In this Q&A article, I will answer 10 of the most urgent and burning photography questions posed to me by members of our DPM Facebook group. I’ll answer them each in short form and give you a link to read a more in-depth article about each topic, where applicable.
#1 – Photo organization
Two members asked questions about how to organize their photos.
Photo storage and organization tips! From memory cards to the cloud. Help!Ginnie Zawacki
This is not a quick and easy thing to answer, or to do! You need to think about a plan beforehand and decide how you want to organize your images – by date, category, or another way?
Unfortunately, if you already have a disaster going on, there isn’t an easy fix other than to make a new plan and start from there moving forward. A couple of my tutoring students are in the same boat and my advice to them was this:
I have photos everywhere! I would like to get them all together and organized, but I don’t even know where to start. Can you recommend an easy-to-follow basic step-by-step program to do that?Gail Schlosser
- Layout your new plan on paper and really think it through
- Start from your most recent images (shot in 2021) and sort those into the new system
- Then work backwards from there doing 2020 next, and so on.
- Put all new images into the new organization scheme.
Read more here:
- Setting up a Good Digital Photography Workflow – Dos and Don’ts
- Tips for Creating Your Best Photo Storage and Backup Plan
#2 – Focus stacking and macro photography
The following people all had questions about macro photography.
I’m currently obsessed with focus stacking (the dahlia fields have been spectacular). Any tips and tricks?Stephanie Smetana
Getting really sharp macro shots (focus stacking)Dianne Wells
True macro photography is when you can capture the subject at 1:1 size on the imaging sensor. But you don’t necessarily need a macro lens to do it, nor do you have to break the bank.
Read my Ultimate Guide to Macro Photography here.
Focus stacking is a technique where you take multiple images, each one focused on a different distance from the lens, and merge them using software. This allows you to solve the issue of the very shallow depth of field that occurs when you get so close to the subject.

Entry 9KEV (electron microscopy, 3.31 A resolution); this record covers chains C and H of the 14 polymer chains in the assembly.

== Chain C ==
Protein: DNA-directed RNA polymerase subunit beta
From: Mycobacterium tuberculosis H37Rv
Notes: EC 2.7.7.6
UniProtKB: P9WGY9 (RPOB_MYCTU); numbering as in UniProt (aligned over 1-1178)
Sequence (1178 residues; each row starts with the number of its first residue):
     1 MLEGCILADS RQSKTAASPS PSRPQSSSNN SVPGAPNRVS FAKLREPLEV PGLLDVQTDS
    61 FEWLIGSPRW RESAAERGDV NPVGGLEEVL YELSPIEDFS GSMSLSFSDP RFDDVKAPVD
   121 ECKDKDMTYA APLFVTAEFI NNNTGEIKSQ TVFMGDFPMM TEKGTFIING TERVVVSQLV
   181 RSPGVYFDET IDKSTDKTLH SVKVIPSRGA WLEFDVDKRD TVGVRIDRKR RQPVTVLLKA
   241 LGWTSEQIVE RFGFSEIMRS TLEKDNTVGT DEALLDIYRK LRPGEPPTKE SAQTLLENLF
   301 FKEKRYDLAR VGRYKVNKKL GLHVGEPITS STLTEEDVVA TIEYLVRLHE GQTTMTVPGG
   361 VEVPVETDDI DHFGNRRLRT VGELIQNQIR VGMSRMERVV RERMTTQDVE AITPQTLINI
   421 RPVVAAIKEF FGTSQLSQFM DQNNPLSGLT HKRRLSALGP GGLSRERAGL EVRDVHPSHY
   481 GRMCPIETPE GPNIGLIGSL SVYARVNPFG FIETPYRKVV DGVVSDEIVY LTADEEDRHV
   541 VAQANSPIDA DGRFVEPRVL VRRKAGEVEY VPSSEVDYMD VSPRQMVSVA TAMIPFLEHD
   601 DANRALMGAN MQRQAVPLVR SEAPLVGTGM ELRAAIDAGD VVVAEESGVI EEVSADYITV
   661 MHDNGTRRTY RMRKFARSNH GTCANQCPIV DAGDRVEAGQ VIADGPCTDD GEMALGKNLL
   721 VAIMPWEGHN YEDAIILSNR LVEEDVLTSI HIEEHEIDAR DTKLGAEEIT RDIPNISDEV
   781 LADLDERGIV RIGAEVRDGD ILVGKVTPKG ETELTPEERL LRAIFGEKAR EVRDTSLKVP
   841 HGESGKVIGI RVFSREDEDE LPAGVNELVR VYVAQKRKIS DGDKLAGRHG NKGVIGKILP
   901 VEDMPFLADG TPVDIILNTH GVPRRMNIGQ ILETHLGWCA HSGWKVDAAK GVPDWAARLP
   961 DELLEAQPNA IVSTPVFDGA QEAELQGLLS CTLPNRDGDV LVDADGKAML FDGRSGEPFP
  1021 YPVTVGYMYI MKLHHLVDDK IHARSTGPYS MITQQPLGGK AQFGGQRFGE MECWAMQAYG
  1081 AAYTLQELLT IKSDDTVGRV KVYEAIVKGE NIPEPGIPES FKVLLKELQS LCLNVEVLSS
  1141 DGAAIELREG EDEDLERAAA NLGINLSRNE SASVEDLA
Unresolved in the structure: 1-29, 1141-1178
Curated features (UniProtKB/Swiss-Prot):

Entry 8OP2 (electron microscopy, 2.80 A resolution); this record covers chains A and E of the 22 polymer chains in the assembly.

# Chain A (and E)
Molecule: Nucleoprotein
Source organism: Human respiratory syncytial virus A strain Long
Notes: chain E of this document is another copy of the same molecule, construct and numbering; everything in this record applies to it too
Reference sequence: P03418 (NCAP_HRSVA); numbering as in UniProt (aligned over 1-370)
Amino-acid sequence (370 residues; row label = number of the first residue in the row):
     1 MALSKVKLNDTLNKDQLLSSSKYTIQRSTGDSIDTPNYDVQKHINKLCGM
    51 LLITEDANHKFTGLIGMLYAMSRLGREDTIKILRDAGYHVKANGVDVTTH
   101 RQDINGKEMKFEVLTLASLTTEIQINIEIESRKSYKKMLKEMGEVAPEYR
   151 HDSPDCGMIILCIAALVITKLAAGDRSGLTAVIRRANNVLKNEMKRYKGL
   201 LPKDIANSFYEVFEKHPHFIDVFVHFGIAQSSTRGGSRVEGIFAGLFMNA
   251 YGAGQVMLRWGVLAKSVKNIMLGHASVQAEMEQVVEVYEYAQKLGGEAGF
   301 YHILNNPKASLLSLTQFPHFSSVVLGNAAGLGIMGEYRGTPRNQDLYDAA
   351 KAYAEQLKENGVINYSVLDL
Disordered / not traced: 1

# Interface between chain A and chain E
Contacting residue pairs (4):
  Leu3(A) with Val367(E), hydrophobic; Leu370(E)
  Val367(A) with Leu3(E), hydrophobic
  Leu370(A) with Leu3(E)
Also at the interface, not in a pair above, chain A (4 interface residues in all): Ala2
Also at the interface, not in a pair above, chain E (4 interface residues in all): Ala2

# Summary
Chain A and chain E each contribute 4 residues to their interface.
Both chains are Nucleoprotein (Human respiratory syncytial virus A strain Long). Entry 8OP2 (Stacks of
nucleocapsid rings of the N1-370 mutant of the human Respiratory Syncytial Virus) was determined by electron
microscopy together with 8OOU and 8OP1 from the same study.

How to get enough light on macro subjects without breaking the bank on equipment….Jack Leishman
For this, I would use either a ring light or try some light painting with a flashlight.
#3 – Histogram
This next question is relevant when you are shooting and when you are editing your photos. The histogram is an important tool that you need to know how to understand and use correctly.
I keep reading about the importance of the histogram when shooting yet at times I find that trying to get that bell curve is pretty elusive. What are the guidelines? And how to correct for Left, Right and loss of midtones.Nancy Gazzano
The short answer is – don’t worry about a bell curve. That is not the goal you want to strive for – instead make sure that the histogram represents the scene you are photographing accurately.
This is what the histogram represents – pure black on the left, medium grey and midtones in the middle, and pure white on the right.
But what if yours look like the one below? Is that an incorrect exposure? No, not necessarily. If the subject is mostly light tones it would be accurate.
Read this for more on the histogram and how to use it: Why is the snow gray in my winter photos?
#4 – Focus and sharpness
The next topic is about focus settings and how to get sharp photos, especially in the dark.
Different autofocus modesColin Knight
Most cameras have three different focus modes.
- Auto where the camera picks between the two below: AF-A, AI Servo, or A-AF
- Single where the camera locks focus on one subject: AF-S, One Shot, S-AF
- Continuous where the camera tracks focus on a moving subject: AF-C, Servo, C-AG
I recommend choosing one of the bottom two. Choose single for non-moving, stationary objects and choose continuous for moving subjects.
NOTE: I recommend NOT using the last option (#1 above) where the camera chooses. It usually chooses wrong, at least that’s my experience. Most pros never use that mode.
Read more on focus modes and other focus settings here: How to Get Sharper Photos – 6 Essential Settings You Need to Know.
For more advanced focus settings read: What is Back Button Focus and Why it Will Help You Take Sharper Photos
How to manually focus when it is really dark and cold outside?Suresh Sharma
There is a trick to focusing at night. Even using manual focus will be tricky because you can’t see in the dark any better than your camera can.
The cold isn’t really a factor other than it will drain your batteries faster and it will affect the camera operator (you!) so dress warmly.
If you are doing light painting, use a flashlight to illuminate the subject and lock the focus (either by using back-button focus, or just turning off the AF). For stars, Milky Way, and Aurora Borealis set your lens to infinity and back just a tiny bit. Most lenses at infinity are slightly unsharp.
Read more here: Night Photography Settings – Guide to Getting the Best Exposure
#5 – Sport photography
How to get good sports action shots at night outside under the lights/or inside a gym with less lighting?Bonnie Smith Meyer
This is basically a question of how to shoot in low-light conditions. The short answer is:
- Use a lens with a very large aperture like f/1.8 or f/2.8. If you don’t have such a lens, borrow or rent one – check with your local camera shop.
- Shoot wide opened
- Use a high ISO (possibly 1600-6400)
- Use Auto ISO
Read more here:
#6 – Auto ISO
Using auto ISO?Colin Knight
This question goes hand in hand with the one above. I use Auto ISO a lot actually. For example, whenever I’m just walking around doing street photography, travel, or an event. Any situation where the lighting conditions are constantly changing, that’s when you want to use Auto ISO.